Seven Miles to Freedom: The Robert Smalls Story
written by Janet Halfmann
illustrated by Duane Smith
Published by Lee and Low Books, 2008
Audience (reading level): 7 to 10 (8.5 Flesch Kincaid)
Almost two years ago, author Janet Halfmann contacted me to ask if the Reading Tub would be interested in reading her upcoming book Seven Miles to Freedom. She had seen our reviews of two of her other books (Little Skink’s Tail and Hermit Crab’s Home), and thought that this new picture book would also be a good fit for our audience.
When it arrived, I knew this was a book I wanted to read before I added it to one of our Use Your ABCs school collections. The cover image of Mr. Smalls grabbed me immediately. It is the image of a slave in a military uniform, but the look on his face is one that says “hello, it’s nice to meet you”; that Southern hospitality that says “let’s sit a spell and talk.” I found that interesting given what I knew about the book.
For the last year I have picked up the book and thumbed through it, shifting its place in my “short pile.” I was anxious to read it, but I wanted some “quiet time” to really enjoy it. Once I found the time to read it, the time to write the review eluded me for months. Now, finally, I have some time to put together my thoughts on this great book.
Robert Smalls was born and raised in the slave quarters on the McKee plantation in Beaufort, South Carolina. He proved himself to be an amiable and useful even as a boy, and Mr. McKee made him a house servant. Although there were privileges that came with working in the house, a slave is a slave, and Robert Smalls didn’t want to be a slave. When he was 12, Mr. Smalls was sent to live and work in Charleston at the Planter’s Hotel. This wasn’t freedom it was a change of venue; all of his earnings went to Mr. McKee.
Mr. Smalls spent his free time at the waterfront, and he eventually persuaded Mr. McKee to let him work there handling cargo. Once again, Mr. Smalls proved himself and by 15 he was the crew foreman. Before long, he was an apprentice wheelman, the title for colored boat pilots in the South. Ultimately, his skill as boat handler and knowledge of harbor practices offered the means of escape. Mr. Smalls, his family, the crew, and their families waited patiently for their opportunity. In May1862 that moment came and he did not hesitate. He captained the Planter and headed north.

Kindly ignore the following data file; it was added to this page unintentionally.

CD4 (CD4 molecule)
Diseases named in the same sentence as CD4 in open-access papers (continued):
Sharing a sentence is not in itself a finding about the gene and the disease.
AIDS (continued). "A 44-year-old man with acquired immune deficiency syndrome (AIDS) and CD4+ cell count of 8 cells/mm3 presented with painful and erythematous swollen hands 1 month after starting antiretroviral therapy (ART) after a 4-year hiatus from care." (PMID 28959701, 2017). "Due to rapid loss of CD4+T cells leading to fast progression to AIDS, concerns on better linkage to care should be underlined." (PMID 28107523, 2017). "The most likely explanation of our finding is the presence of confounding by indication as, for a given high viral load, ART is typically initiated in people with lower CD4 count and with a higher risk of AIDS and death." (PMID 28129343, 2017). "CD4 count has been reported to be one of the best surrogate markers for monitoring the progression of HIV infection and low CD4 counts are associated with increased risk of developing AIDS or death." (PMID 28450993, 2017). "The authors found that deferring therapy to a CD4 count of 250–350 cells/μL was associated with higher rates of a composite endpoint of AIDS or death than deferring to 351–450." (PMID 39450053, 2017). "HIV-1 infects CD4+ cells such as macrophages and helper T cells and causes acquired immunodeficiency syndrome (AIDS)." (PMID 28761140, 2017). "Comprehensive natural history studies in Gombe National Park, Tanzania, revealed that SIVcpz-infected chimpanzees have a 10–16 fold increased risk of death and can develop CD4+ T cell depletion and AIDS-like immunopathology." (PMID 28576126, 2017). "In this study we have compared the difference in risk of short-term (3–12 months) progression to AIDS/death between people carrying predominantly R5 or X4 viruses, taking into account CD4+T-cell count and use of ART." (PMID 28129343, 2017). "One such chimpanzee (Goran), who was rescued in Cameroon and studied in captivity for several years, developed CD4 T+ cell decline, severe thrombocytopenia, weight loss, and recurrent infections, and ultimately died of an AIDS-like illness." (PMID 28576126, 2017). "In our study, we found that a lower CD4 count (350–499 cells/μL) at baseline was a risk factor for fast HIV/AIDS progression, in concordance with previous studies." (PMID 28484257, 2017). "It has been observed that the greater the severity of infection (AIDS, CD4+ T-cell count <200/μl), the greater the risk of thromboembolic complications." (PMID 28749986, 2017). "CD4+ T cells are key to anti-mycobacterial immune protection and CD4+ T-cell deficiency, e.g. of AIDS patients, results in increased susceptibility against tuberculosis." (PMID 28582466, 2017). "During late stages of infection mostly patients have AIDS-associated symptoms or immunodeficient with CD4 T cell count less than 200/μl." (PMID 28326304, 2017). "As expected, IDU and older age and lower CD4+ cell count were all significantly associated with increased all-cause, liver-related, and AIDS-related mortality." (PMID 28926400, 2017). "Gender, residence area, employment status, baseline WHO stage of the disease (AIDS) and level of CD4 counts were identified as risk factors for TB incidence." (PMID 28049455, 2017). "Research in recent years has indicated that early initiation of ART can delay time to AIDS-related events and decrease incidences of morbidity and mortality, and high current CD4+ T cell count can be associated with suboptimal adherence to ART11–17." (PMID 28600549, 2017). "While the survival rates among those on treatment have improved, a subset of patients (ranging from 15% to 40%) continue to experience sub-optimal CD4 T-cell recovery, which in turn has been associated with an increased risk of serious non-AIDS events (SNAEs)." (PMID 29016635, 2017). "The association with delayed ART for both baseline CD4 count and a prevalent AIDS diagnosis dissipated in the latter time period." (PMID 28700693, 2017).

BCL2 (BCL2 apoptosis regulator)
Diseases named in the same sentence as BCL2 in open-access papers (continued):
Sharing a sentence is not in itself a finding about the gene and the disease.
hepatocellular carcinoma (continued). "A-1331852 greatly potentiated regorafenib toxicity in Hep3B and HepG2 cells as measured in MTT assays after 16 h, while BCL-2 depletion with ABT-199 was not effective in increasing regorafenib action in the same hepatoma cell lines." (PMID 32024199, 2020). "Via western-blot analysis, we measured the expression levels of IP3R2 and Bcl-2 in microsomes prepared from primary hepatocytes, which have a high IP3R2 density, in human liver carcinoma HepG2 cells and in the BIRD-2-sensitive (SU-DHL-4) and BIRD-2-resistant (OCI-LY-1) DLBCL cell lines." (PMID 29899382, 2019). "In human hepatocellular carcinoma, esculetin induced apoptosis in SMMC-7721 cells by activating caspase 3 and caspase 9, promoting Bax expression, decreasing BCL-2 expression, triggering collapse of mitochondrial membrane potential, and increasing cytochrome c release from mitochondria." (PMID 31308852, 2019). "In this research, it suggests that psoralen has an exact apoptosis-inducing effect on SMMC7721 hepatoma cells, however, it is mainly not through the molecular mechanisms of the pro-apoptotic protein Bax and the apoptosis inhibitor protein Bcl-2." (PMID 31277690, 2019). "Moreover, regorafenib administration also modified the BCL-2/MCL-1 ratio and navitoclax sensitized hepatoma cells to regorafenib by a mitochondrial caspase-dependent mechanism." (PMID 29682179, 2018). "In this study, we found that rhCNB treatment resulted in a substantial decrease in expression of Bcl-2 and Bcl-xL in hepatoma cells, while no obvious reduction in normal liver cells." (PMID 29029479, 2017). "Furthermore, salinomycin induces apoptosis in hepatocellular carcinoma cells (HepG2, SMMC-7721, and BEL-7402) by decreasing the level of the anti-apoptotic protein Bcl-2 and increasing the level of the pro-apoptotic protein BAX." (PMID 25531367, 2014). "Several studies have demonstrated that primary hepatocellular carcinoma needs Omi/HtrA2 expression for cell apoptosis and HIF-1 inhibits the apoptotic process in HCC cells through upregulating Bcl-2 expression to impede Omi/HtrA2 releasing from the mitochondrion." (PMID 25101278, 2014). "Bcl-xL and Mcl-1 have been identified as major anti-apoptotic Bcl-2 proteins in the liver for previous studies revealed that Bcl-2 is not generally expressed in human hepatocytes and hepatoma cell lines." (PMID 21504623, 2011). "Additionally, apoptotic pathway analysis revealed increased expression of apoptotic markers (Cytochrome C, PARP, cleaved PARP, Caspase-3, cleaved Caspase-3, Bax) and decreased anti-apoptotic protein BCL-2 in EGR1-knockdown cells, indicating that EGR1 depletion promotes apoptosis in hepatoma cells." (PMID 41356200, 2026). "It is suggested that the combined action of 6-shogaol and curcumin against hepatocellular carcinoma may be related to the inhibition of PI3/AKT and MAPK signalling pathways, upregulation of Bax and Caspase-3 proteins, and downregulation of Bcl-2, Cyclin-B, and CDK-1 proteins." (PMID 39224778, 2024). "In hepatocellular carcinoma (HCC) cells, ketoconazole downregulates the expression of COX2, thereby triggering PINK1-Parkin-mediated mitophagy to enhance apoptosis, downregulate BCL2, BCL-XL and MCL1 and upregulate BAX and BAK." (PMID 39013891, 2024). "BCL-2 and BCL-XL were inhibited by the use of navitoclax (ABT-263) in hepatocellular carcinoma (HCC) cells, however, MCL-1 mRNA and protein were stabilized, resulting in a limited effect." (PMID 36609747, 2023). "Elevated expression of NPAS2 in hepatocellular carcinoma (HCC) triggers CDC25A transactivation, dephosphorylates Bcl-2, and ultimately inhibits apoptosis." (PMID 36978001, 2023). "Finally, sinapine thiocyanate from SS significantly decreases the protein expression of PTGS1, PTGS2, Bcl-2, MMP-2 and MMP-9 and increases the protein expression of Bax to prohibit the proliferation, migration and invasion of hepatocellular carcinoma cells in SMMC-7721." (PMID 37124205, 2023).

This is a fascinating biography. The author does an exceptional job offering setting the context of the pre-Civil War South. Slavery is ever-present, but it is not the theme of the story. Only the details relevant to Mr. Small’s life are mentioned.
When it comes time to escape, I felt like a stowaway on the Planter as it pulled away from the dock just before dawn. Unlike the first part of the book, the pages divide the story to build the tension. My cheers were premature cheer when “No Confederate guns could reach the planter now.” Turning the page, I learned there was more danger ahead.
This is nonfiction for kids at its best. There are myriad historical details, but they are woven into a story that celebrates the achievements of a fascinating man of great accomplishment. In the Afterword, Halfmann adds even more details about Mr. Smalls’ accomplishments: he helped convince President Lincoln to let African Americans list in the Union Army; he was the first African American captain of a US vessel; he helped write a new democratic state constitution in South Carolina; and he was elected to the United States Congress in 1875.
Normally I don’t pull out this many details from a story, but I found the contrast of Mr. Smalls’ accomplishments and the lack of knowledge about him amazing. Did you know any of this (before you read the book)? While I’m certain students in South Carolina know who he is, I never heard this story when I studied US history. I wish I had. This is the kind of book that will hook kids on history.
Thankfully, Seven Miles to Freedom will broaden our understanding of the people who risked their lives to have things that should never have been taken away: freedom, respect, and opportunity.
Seven Miles to Freedom is an excellent, important story. It is a nonfiction picture book that can be shared at home or school, with young children or elementary students. It can serve as a window into biography and history. Last but not least, it is an excellent choice for reluctant or remedial readers.
Other Blog Links
Artist to Artist Interview with illustrator Duane Smith on The Brown Bookshelf
Bookdads Book Review
Breeni Books Review
Charlotte’s Library Book Review
Fuse #8 Book Review
The Well Read Child Book Review
A Wrung Sponge Book Review